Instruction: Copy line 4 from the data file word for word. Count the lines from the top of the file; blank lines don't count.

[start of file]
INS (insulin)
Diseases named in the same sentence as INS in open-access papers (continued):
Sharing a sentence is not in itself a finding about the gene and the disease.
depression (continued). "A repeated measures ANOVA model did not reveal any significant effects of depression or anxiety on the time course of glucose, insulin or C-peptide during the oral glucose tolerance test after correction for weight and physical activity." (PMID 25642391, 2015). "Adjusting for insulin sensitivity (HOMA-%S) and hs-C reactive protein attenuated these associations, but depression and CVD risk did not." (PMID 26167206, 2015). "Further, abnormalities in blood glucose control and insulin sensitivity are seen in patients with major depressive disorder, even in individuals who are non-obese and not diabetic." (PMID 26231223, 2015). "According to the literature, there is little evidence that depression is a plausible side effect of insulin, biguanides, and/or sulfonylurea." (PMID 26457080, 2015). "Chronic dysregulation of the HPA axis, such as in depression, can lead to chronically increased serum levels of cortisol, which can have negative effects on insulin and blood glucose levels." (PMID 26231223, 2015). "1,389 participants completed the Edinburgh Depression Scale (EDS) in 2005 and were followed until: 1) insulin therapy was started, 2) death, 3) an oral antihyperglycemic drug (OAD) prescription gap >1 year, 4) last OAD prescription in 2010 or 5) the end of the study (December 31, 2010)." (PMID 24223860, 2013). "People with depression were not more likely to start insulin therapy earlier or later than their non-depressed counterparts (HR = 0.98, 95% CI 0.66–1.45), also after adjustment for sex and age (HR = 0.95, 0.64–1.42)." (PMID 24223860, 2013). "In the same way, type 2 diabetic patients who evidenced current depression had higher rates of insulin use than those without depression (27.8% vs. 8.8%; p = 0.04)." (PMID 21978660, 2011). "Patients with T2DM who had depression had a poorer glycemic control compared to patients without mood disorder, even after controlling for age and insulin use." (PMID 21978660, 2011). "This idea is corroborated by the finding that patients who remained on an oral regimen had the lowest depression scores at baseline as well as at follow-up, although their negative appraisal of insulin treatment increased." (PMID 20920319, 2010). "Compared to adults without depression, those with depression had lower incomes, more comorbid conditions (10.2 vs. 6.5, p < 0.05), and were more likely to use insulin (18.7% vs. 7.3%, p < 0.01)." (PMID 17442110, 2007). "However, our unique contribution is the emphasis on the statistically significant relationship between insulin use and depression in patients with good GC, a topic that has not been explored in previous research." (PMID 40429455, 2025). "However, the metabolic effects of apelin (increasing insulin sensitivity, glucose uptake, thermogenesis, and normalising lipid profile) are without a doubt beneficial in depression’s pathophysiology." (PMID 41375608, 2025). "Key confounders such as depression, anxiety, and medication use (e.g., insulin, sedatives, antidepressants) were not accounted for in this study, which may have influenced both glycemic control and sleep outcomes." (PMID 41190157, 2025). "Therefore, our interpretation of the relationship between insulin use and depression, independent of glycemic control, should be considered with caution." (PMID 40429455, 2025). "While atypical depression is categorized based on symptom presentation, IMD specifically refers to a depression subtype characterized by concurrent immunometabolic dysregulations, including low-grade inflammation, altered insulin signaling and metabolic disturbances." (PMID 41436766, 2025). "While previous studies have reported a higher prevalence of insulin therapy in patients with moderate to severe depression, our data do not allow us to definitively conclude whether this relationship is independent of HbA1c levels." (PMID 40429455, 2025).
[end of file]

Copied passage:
depression (continued). "A repeated measures ANOVA model did not reveal any significant effects of depression or anxiety on the time course of glucose, insulin or C-peptide during the oral glucose tolerance test after correction for weight and physical activity." (PMID 25642391, 2015). "Adjusting for insulin sensitivity (HOMA-%S) and hs-C reactive protein attenuated these associations, but depression and CVD risk did not." (PMID 26167206, 2015). "Further, abnormalities in blood glucose control and insulin sensitivity are seen in patients with major depressive disorder, even in individuals who are non-obese and not diabetic." (PMID 26231223, 2015). "According to the literature, there is little evidence that depression is a plausible side effect of insulin, biguanides, and/or sulfonylurea." (PMID 26457080, 2015). "Chronic dysregulation of the HPA axis, such as in depression, can lead to chronically increased serum levels of cortisol, which can have negative effects on insulin and blood glucose levels." (PMID 26231223, 2015). "1,389 participants completed the Edinburgh Depression Scale (EDS) in 2005 and were followed until: 1) insulin therapy was started, 2) death, 3) an oral antihyperglycemic drug (OAD) prescription gap >1 year, 4) last OAD prescription in 2010 or 5) the end of the study (December 31, 2010)." (PMID 24223860, 2013). "People with depression were not more likely to start insulin therapy earlier or later than their non-depressed counterparts (HR = 0.98, 95% CI 0.66–1.45), also after adjustment for sex and age (HR = 0.95, 0.64–1.42)." (PMID 24223860, 2013). "In the same way, type 2 diabetic patients who evidenced current depression had higher rates of insulin use than those without depression (27.8% vs. 8.8%; p = 0.04)." (PMID 21978660, 2011). "Patients with T2DM who had depression had a poorer glycemic control compared to patients without mood disorder, even after controlling for age and insulin use." (PMID 21978660, 2011). "This idea is corroborated by the finding that patients who remained on an oral regimen had the lowest depression scores at baseline as well as at follow-up, although their negative appraisal of insulin treatment increased." (PMID 20920319, 2010). "Compared to adults without depression, those with depression had lower incomes, more comorbid conditions (10.2 vs. 6.5, p < 0.05), and were more likely to use insulin (18.7% vs. 7.3%, p < 0.01)." (PMID 17442110, 2007). "However, our unique contribution is the emphasis on the statistically significant relationship between insulin use and depression in patients with good GC, a topic that has not been explored in previous research." (PMID 40429455, 2025). "However, the metabolic effects of apelin (increasing insulin sensitivity, glucose uptake, thermogenesis, and normalising lipid profile) are without a doubt beneficial in depression’s pathophysiology." (PMID 41375608, 2025). "Key confounders such as depression, anxiety, and medication use (e.g., insulin, sedatives, antidepressants) were not accounted for in this study, which may have influenced both glycemic control and sleep outcomes." (PMID 41190157, 2025). "Therefore, our interpretation of the relationship between insulin use and depression, independent of glycemic control, should be considered with caution." (PMID 40429455, 2025). "While atypical depression is categorized based on symptom presentation, IMD specifically refers to a depression subtype characterized by concurrent immunometabolic dysregulations, including low-grade inflammation, altered insulin signaling and metabolic disturbances." (PMID 41436766, 2025). "While previous studies have reported a higher prevalence of insulin therapy in patients with moderate to severe depression, our data do not allow us to definitively conclude whether this relationship is independent of HbA1c levels." (PMID 40429455, 2025).